By Arnold Ahlert Friday, January 10, 2014
Reality and social engineering recently collided, and reality lost. Beginning in 2014, female U.S. Marines were supposed to
meet a minimum standard of three pull-ups for their annual physical fitness test. Unfortunately, when that standard was tested at the Marine Corps Recruit Depot in South Carolina last year, only 45 percent of the women could meet it.
As a result, that part of their fitness requirement has been delayed until 2015. The change, quietly announced during a November report on its TV show, “The Corps Report,” raises serious questions about the push to put women soldiers in front-line combat roles beginning in 2016.
The need for upper body strength in military situations is non-negotiable. Scaling walls, climbing ropes, carrying heavy weapons, as well as being able to rescue one’s fellow soldiers, are all realistic scenarios with regard to combat operations. But apparently such realities were not the the primary consideration for delaying the requirement. Marine spokeswoman Capt. Maureen Krebs noted that while officials felt there was no medical risk involved with making the new standard a requirement, the risk of losing recruits, and hurting efforts to retain women already serving the Marines was “unacceptably high.” Thus it would appear that quotas are more important than competence.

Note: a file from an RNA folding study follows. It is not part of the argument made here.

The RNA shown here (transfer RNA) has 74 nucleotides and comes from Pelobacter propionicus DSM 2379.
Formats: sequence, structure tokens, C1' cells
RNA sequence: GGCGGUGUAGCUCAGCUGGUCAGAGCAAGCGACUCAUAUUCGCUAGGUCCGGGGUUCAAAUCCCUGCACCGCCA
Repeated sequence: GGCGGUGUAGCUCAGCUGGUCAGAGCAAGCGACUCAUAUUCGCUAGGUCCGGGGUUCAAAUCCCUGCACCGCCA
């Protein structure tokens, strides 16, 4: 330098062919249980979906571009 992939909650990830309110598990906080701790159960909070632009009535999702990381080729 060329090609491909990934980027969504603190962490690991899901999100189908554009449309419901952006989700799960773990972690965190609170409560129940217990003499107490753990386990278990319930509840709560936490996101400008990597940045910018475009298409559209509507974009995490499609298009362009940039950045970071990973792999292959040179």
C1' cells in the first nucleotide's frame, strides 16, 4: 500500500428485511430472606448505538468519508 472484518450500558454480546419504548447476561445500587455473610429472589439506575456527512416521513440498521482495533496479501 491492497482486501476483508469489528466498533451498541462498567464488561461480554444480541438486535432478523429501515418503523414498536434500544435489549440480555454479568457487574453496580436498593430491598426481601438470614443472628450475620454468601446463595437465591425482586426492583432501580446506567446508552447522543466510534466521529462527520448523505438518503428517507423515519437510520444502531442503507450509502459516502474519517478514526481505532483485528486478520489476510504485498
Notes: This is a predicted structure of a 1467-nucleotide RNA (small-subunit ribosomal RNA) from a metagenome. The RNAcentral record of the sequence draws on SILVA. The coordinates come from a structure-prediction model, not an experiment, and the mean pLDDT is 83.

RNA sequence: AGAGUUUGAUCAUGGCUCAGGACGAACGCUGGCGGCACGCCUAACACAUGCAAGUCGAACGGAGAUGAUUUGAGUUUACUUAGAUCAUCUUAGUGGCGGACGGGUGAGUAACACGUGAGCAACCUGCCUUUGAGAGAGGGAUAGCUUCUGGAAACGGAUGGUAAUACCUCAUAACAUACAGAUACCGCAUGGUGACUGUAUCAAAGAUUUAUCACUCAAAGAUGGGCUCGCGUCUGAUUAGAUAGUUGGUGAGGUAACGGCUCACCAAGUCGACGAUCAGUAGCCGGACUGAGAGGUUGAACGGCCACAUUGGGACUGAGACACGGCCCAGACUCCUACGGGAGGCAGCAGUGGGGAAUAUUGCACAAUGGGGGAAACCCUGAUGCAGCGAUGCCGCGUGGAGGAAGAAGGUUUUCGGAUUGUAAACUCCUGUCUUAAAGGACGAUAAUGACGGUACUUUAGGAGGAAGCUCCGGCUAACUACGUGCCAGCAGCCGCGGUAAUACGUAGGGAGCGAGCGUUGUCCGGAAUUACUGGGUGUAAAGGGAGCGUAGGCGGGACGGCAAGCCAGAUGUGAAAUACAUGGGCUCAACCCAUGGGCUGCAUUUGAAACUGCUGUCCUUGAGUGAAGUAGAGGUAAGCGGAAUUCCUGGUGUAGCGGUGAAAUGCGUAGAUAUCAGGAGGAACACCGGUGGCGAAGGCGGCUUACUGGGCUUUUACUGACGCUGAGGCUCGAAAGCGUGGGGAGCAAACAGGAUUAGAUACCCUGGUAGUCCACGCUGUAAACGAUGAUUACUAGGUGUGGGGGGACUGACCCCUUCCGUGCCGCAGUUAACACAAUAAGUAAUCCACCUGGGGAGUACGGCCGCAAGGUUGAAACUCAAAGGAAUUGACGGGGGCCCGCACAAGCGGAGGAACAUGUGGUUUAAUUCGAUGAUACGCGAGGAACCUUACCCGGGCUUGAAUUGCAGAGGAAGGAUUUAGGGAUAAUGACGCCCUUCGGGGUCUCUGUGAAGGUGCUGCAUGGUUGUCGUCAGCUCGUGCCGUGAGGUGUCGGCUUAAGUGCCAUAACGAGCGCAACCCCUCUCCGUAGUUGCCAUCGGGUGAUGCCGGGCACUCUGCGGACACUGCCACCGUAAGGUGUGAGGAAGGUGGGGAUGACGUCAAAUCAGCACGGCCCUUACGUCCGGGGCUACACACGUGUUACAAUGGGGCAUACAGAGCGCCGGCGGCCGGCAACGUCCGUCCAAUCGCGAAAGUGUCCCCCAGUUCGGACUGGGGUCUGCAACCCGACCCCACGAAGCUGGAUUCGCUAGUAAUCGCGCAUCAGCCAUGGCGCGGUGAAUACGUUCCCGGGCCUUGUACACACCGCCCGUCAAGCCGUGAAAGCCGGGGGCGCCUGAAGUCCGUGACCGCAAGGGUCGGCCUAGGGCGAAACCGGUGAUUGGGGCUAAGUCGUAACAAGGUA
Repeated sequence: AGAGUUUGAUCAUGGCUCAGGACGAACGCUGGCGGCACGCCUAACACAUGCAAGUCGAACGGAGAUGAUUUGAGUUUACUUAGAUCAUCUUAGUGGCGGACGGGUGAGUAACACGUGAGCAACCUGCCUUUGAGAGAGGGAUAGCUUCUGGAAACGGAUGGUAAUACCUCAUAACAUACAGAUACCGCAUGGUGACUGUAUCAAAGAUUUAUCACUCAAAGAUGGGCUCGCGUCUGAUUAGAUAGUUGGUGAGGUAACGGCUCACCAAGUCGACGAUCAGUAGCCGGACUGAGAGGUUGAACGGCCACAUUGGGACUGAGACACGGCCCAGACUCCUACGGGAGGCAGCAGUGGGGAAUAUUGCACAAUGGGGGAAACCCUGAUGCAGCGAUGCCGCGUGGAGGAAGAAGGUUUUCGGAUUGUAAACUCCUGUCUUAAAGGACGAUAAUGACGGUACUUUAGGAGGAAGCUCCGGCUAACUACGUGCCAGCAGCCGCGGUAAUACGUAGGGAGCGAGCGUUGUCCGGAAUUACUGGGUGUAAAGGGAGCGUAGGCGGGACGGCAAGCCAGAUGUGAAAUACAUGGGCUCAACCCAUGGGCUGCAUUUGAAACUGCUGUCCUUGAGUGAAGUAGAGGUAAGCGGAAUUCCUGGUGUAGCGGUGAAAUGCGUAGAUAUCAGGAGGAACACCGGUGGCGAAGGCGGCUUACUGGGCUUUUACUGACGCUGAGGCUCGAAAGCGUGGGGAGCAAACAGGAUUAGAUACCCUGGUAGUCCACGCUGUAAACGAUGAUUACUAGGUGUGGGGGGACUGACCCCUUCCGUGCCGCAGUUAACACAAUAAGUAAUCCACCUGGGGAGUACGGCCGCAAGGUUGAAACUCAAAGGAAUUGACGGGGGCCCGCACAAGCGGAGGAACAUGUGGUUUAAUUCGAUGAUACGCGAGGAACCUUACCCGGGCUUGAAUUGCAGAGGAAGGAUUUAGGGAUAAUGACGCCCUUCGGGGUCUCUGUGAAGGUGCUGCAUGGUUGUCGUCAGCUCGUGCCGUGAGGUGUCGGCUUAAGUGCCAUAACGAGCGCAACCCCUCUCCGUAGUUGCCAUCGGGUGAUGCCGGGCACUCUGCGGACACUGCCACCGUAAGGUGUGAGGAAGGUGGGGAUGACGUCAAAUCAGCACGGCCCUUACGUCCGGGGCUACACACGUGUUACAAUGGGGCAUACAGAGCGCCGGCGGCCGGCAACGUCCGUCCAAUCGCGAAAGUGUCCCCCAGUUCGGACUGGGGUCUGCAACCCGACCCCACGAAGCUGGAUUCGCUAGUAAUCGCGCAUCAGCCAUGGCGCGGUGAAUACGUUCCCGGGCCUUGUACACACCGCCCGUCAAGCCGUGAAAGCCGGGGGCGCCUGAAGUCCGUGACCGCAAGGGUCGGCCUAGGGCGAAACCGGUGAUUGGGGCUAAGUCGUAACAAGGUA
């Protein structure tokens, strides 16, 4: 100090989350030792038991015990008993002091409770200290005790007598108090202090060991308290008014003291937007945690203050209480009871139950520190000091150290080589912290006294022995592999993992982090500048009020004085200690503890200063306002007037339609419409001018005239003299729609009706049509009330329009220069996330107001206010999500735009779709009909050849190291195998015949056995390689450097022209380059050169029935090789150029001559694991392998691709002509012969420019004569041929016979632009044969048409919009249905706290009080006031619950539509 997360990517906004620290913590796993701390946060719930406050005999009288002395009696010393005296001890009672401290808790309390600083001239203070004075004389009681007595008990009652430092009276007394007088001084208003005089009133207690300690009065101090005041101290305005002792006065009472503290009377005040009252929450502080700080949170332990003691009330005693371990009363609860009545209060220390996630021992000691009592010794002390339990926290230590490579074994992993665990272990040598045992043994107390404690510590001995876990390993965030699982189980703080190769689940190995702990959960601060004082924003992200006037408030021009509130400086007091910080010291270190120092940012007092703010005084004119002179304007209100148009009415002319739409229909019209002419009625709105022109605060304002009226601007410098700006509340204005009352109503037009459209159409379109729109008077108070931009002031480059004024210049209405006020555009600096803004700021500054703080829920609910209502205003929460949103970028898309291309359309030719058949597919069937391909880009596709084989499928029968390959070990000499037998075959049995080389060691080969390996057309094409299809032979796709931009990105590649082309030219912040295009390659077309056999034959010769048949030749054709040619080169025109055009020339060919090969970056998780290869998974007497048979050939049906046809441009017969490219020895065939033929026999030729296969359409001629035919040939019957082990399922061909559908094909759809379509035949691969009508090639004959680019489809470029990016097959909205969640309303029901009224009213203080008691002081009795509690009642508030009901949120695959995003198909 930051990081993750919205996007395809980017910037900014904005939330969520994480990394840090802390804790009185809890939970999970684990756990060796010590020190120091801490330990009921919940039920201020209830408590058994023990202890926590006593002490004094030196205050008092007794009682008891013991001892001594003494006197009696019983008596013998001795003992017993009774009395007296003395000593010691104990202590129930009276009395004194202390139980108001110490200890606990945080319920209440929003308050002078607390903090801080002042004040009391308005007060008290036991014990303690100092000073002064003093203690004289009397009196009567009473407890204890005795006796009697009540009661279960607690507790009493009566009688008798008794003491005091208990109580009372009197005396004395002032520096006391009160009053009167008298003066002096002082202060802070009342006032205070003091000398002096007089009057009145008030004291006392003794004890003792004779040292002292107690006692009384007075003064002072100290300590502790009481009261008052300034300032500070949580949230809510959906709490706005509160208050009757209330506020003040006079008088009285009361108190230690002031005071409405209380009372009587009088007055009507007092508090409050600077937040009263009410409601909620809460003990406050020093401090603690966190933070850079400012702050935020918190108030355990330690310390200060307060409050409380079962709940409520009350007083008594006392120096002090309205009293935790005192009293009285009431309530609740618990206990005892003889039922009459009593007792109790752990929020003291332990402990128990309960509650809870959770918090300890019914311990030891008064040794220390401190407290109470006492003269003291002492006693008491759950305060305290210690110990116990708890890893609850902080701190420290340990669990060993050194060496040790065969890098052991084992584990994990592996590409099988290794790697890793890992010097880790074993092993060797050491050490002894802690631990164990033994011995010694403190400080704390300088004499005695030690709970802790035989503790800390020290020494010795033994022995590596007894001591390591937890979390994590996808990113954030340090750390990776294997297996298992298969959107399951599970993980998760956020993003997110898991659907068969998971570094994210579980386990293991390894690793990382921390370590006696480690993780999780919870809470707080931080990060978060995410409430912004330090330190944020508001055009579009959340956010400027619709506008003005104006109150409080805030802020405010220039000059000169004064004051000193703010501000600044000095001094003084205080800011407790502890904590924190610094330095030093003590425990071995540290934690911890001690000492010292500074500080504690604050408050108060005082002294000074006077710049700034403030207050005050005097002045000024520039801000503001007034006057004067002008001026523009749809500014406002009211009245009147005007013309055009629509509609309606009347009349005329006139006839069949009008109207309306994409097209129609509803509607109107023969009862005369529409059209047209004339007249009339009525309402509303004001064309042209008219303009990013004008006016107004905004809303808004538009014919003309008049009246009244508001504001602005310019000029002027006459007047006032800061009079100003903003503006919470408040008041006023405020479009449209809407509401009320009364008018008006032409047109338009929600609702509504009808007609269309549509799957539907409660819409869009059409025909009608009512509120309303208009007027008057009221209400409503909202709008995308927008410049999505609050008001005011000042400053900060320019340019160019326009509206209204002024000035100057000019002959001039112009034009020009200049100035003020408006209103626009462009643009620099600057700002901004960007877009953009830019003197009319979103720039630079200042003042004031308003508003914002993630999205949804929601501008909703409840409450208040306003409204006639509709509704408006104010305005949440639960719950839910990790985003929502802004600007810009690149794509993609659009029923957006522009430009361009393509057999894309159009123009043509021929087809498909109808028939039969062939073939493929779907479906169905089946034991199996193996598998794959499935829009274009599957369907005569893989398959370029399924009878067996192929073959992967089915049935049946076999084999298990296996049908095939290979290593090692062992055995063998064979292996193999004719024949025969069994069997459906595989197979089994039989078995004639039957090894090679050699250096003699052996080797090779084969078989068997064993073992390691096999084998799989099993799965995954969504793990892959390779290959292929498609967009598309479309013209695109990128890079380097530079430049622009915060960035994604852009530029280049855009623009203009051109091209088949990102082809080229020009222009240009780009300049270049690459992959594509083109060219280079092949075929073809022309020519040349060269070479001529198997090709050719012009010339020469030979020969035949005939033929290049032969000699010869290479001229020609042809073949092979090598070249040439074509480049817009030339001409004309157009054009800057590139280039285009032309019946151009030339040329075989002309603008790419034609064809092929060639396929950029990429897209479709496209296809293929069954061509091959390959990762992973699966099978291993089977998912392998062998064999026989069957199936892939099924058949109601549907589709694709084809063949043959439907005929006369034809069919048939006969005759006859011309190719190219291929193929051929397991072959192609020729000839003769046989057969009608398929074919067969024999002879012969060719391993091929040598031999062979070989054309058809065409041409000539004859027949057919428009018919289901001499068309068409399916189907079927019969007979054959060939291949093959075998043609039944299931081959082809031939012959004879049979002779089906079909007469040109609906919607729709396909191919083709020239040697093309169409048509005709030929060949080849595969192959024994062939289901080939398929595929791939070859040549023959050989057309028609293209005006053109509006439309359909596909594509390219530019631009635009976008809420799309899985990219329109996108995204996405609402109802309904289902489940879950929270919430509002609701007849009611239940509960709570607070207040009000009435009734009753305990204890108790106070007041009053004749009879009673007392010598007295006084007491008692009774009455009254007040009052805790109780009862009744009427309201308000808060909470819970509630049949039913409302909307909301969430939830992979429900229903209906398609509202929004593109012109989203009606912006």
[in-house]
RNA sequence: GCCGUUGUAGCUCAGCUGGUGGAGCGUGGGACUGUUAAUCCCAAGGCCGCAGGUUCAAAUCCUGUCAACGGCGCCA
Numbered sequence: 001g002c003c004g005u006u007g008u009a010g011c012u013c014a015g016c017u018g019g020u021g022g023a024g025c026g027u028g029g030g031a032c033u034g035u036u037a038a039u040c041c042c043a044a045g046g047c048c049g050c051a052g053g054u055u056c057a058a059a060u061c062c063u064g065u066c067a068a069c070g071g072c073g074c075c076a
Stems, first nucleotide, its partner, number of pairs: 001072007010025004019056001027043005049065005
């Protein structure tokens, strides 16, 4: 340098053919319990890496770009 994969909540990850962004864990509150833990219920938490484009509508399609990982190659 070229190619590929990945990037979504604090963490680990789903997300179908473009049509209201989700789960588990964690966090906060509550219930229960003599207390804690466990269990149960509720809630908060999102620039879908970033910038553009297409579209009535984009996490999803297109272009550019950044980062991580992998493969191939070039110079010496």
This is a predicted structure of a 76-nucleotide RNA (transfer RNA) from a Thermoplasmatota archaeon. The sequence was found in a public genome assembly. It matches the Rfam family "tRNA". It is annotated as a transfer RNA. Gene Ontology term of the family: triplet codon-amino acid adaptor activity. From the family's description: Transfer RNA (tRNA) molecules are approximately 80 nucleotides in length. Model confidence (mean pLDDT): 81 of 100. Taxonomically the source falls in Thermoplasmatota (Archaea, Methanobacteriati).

Postponing the standard also appears to contradict a 1993 federal law by which the Secretary of Defense “shall ensure that qualification of members of the Armed Forces for, and continuance of members of the Armed Forces in, that occupational career field is evaluated on the basis of common, relevant performance standards, without differential standards of evaluation on the basis of gender; may not use any gender quota, goal, or ceiling except as specifically authorized by law; and may not change an occupational performance standard for the purpose of increasing or decreasing the number of women in that occupational career field.”
In the world where words matter, the law seems clear. Yet, using……………
via Semper Fail.